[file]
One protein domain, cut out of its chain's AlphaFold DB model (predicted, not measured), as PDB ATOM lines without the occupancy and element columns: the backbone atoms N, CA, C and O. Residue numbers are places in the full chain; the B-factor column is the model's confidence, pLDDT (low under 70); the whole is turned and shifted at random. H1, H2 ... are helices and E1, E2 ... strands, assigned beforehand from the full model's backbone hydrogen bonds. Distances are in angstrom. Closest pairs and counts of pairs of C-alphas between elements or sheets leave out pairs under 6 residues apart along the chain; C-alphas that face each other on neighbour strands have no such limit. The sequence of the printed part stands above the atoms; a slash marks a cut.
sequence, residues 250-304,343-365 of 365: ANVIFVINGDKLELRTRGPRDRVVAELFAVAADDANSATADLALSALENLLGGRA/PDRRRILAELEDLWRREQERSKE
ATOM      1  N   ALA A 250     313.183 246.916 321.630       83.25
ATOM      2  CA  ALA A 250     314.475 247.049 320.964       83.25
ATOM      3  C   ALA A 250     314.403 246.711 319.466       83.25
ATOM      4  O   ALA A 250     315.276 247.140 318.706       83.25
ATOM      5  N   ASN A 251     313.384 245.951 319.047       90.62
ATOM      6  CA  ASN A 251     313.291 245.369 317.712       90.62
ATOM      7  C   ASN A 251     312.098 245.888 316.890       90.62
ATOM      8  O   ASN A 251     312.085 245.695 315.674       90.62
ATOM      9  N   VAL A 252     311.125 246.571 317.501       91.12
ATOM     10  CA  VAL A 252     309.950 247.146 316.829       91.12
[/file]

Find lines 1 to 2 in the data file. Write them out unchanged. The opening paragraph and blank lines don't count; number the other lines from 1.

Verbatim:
sequence, residues 250-304,343-365 of 365: ANVIFVINGDKLELRTRGPRDRVVAELFAVAADDANSATADLALSALENLLGGRA/PDRRRILAELEDLWRREQERSKE
ATOM      1  N   ALA A 250     313.183 246.916 321.630       83.25